North Side Paw Prints
September 13, 2013
Volume 5, Issue 5
Congratulations Cherri and Denise for Going the Extra Mile this Month!
Quote of the Week:
"Maybe the only thing better than teaching is learning." ~ Todd Whitaker
Weekly Reflection: Where Does Your Classroom Stand As A High-Performing Classroom?
32 Characteristics Of High-Performing Classrooms: Spotting The Holes In Your Teaching
Instructional design is the strategic creation of learning experiences through intentional planning, sequencing, and data-based revision of learning.
This process includes both the ways content is accessed, and the learning needs and objectives (and how they are determined) themselves.
With that in mind, we’ve created the following 32 characteristics of higher-level instructional planning to help you spot the holes in your teaching.
- Technology connects students with authentic content and communities
- Personalized learning experiences are achieved through a variety of mobile, game-based, or self-directed learning
- Technology creates learning opportunities impossible without it
- Technology is a means, not an end
- Rigor is omnipresent, from bell ringers and quizzes to accountable talk and assessments
- Students generate original ideas from seemingly disparate sources of information
- Students consistently revisit ideas, thinking and general misconceptions (e.g., via digital portfolio)
- Thinking habits are valued over demonstrated “proficiency”
- Lesson planning templates serve student thinking, not district “non-negotiables”
- Bloom’s taxonomy (or related learning taxonomies) is/are used to move students from basic to complex thinking daily
- Data is applied immediately and meaningfully to revise planned instruction
- There is clear evidence of backwards design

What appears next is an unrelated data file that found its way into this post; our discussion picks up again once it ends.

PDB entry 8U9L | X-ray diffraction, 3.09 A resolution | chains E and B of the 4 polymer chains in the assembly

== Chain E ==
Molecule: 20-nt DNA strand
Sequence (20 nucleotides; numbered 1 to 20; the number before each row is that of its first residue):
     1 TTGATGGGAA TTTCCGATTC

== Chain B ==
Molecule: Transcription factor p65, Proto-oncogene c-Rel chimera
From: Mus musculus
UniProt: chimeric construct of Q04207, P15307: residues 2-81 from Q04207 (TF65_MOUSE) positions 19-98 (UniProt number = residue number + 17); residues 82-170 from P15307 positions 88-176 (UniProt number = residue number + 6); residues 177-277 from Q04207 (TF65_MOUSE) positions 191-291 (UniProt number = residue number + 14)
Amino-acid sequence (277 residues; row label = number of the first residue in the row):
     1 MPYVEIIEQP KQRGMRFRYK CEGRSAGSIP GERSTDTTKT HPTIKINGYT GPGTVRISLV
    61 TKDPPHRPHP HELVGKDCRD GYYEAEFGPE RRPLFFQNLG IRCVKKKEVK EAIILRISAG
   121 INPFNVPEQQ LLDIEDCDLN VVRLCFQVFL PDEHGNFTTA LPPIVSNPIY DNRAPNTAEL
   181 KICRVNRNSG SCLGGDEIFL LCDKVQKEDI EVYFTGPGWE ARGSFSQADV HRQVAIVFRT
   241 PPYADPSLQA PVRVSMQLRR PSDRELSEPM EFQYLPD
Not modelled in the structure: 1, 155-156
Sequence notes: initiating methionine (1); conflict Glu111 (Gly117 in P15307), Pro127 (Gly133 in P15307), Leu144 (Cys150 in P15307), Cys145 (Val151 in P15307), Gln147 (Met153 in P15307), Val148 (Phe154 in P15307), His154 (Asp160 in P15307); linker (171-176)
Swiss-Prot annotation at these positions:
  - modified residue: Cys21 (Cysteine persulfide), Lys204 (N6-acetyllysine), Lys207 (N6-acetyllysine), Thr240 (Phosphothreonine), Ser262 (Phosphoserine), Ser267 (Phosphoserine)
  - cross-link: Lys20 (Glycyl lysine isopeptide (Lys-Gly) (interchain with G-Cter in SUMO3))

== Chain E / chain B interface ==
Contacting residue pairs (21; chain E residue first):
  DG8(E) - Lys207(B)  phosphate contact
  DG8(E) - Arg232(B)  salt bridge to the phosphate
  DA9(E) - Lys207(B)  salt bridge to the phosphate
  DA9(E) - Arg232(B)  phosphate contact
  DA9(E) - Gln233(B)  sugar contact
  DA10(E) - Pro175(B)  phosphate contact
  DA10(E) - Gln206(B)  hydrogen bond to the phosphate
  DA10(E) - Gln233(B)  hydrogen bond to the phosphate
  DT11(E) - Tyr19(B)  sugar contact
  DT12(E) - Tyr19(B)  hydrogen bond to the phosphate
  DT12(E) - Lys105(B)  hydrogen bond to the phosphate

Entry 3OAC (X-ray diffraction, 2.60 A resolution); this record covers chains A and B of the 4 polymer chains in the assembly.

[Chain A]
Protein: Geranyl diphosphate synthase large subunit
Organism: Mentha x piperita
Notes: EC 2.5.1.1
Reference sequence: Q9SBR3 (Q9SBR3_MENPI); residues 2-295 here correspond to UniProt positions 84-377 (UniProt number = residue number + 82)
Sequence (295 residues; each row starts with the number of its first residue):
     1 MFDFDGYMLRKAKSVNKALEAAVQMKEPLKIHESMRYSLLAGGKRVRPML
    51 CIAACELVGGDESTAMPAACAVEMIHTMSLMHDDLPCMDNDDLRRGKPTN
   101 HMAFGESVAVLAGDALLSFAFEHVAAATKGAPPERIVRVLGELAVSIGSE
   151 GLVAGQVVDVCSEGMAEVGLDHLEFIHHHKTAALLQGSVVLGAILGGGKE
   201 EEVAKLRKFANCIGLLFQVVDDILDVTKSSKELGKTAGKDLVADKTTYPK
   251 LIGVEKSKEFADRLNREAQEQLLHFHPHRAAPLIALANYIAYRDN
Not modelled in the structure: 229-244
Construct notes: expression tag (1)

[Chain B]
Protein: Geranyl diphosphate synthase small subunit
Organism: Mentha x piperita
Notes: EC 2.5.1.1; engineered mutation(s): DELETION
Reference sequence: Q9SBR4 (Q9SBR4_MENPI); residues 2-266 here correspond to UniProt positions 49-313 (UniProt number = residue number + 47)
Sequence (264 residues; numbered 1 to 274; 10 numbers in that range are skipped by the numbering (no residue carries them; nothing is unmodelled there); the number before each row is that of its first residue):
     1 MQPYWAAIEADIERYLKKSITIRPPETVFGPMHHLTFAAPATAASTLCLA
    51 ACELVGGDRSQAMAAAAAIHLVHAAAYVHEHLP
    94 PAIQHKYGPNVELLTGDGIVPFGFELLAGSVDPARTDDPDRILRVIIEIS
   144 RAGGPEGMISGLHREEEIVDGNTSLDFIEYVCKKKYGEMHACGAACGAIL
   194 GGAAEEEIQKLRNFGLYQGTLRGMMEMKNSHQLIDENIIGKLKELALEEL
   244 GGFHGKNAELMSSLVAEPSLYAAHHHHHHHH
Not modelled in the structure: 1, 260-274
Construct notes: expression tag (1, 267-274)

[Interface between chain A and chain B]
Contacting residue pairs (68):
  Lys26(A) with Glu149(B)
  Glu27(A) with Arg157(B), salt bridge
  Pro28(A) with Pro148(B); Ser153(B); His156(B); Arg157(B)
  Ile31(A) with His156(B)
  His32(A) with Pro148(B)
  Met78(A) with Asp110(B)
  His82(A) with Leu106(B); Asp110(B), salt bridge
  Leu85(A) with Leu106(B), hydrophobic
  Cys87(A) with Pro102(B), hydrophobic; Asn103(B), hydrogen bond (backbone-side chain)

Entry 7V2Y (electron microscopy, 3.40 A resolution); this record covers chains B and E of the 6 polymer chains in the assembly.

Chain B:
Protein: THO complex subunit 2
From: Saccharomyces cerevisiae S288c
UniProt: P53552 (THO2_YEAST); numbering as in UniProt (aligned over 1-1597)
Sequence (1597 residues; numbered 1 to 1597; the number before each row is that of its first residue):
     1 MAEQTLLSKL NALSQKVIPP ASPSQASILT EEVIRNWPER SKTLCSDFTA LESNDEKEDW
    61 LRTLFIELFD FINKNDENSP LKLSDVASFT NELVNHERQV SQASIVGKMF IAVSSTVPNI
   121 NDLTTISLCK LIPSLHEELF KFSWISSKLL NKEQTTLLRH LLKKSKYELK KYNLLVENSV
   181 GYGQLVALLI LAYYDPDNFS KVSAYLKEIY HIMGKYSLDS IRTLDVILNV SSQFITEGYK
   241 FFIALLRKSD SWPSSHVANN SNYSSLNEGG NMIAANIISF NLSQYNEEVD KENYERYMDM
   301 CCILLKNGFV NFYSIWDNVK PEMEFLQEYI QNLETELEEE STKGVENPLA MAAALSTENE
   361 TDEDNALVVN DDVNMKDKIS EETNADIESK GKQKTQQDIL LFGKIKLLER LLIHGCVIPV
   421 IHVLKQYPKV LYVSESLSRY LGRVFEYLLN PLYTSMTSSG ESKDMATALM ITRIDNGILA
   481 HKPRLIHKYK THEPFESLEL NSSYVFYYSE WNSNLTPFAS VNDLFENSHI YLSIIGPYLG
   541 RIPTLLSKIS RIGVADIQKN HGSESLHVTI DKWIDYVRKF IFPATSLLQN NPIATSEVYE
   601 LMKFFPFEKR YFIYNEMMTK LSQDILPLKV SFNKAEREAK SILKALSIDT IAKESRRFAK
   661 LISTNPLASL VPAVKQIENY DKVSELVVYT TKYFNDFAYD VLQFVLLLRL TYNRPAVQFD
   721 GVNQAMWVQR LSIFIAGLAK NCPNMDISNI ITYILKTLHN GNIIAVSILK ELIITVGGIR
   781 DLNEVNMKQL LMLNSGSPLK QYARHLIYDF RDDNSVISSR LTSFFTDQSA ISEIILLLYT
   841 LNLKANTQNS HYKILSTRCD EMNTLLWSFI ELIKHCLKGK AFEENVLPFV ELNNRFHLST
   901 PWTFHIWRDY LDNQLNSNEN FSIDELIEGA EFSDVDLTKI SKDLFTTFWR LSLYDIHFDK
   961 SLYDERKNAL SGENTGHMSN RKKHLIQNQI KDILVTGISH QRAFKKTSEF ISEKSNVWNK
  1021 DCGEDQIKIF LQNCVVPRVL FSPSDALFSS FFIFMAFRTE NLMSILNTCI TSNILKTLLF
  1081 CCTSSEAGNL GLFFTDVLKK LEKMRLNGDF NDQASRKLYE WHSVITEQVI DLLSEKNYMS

- Transfer is required to prove mastery
- Data is easily extracted and visualized
- The academic standard and assessment form complement one another
- There is opportunity for students to demonstrate what they do know rather than simply succeed or fail in demonstrating what the assessment asks for
- Curriculum naturally absorbs and adapts to data sources
- Curriculum map is dynamic, changing in response to data and circumstance
- There is clear priority of academic standards (not all standards are created equal)
- There is clear evidence of the Gradual Release of Responsibility model
- Student questioning–rather than the teacher’s–drives learning
- The ability for self-directed learning extends beyond the topical, to assessment forms, research sources, learning technology, topics, and essential questions
- Learning pathways can be self-directed by ambitious, supported, and/or resourceful students
- Students recognize and can articulate their own role in the learning process at any given time
- Expectations are clear
- Discipline is a collective effort: peers, colleagues, administration, and family
- Fair doesn’t always mean equal
- “Behavior” starts with self-awareness and self-respect, which must be encouraged and modeled
- Students have choice in demonstrating understanding
- There are exemplar models immediately accessible to students of all important work and activities
- Students are accountable to peers, families, organizations, and communities, not you
- Student literacy levels are meaningfully taken into account when planning instruction
- Sept. 16th - School begins at 8:30 Collaboration in Library, Vision Checks K,1st, 3rd and 5th beginning @ 12, SOM names to V by noon; grades due to office by 8:00
- Sept. 16th - Sept. 20th - Book Fair 9-3 M-Th, 9-12:45 F